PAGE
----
Aroha Maui Dolphin Gathering
Our co-founder Peggy Oki is working on her latest entanglement art installation to help raise awareness for the critically endangered Maui dolphins - around 50 individuals remain alive today.
You’re invited to participate in this impactful art installation!
Help Peggy reach her goal of 1,000 Origami Maui Dolphins!
Mail your origami Maui dolphins ASAP to ensure they arrive by March 23, 2023 - before the event.
If you’re local, you can fold origami Maui dolphins at the event.
When: March 25, 2023 (Saturday) - from 10am to 2pm
Where: Union Hall, 3 Stewart Street, Raglan, New Zealand
Peggy Oki will be creating this impactful Maui dolphin art installation with the help of the public. Everyone is invited to attend and fold origami Maui dolphins! Paul Murray will be hosting games & prizes. There will be LIVE music and food as well.
Follow this video to create a simple origami Maui dolphin.
The paper squares we used are approx. 4.25” x 4.25” (11cm x 11cm). Your origami creations don't need to be this exact size, but we recommend keeping it similar. Paper size and thickness will affect the postage requirement.
We like saving trees while saving whales & dolphins! Use scrap paper or whatever you have on-hand to create your origami Maui dolphins (junk mail, business ads, upcycled gift wrap, sheet music, maps, envelopes, clean wrappers, etc).
Note: Magazine paper tends to be too thin and fragile.
Color your finished creation and please write on it “Save the Maui dolphins!" along with your name/city/country, so that your voice for the Maui dolphins will be represented in the art installation.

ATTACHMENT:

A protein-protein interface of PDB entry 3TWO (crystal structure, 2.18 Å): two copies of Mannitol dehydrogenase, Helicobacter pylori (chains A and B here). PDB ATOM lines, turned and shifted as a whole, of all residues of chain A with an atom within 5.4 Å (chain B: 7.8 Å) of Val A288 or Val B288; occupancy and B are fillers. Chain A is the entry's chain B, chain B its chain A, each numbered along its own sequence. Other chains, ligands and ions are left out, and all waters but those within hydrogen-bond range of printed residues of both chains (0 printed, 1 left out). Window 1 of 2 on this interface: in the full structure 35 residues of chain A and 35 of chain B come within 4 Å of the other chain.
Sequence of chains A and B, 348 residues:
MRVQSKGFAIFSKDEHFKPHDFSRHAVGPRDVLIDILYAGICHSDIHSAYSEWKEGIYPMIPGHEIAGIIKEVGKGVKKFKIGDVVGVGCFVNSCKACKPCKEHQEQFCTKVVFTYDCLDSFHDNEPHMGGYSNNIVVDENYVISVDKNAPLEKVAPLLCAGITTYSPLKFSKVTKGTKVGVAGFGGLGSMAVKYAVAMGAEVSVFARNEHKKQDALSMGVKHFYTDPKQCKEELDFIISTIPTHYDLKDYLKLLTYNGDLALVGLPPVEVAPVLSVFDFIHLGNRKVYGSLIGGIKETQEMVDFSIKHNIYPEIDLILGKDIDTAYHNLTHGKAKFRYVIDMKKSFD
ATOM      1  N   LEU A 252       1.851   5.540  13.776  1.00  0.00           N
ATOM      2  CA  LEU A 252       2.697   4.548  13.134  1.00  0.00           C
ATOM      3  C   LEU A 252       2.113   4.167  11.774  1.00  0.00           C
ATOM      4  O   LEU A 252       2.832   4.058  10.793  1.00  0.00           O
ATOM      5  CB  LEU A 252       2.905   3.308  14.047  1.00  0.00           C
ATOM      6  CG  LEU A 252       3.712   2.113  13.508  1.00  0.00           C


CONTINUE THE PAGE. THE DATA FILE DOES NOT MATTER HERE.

4-5 origami dolphins and a small, light-weight card should fit in an envelope with a final weight under one ounce. Paper thickness and size of the card/envelope will affect the final weight. You can check the weight, delivery estimate, and postage requirement at your local post office.
ETA for mailing to New Zealand from the U.S. is approximately 3-4 weeks - so please fold with us & mail your dolphins ASAP!
Address the envelope to:
℅ Whaingaroa Environment Centre
PO Box 227
The main cause of death for the critically endangered Maui dolphin is entanglement in gill nets (fishing gear). Unfortunately, the New Zealand government has failed to take adequate measures in a timely manner to protect the Maui dolphins (and their close-relative Hector’s dolphins) from dying as a result of bycatch and entanglement (trawling and set nets). This is why we continue to speak-up and raise awareness for the remaining individuals (around 50) before it's too late. Thank you for being a voice for the Maui dolphins.
Photo credit: New Zealand Department of Conservation
The Maui's dolphins are critically endangered (around 50 remain alive in the entire world). Peggy Oki (Founder/Director of Origami Whales Project) created the "Let's Face It" campaign on their behalf.
Check the “Let’s Face It” Facebook page for updates:
Click the button below to take action at the "Let's Face It" website.
Visit Peggy Oki’s impactful art installations page to view additional exhibits she has created on behalf of cetaceans around the world and the threat of bycatch and entanglement.
Visit Peggy Oki’s public speaking page to view her third 'World Oceans Day' keynote speaking presentation.
“Never doubt that a small group of thoughtful, committed, citizens can change the world. Indeed, it is the only thing that ever has.” - Margaret Mead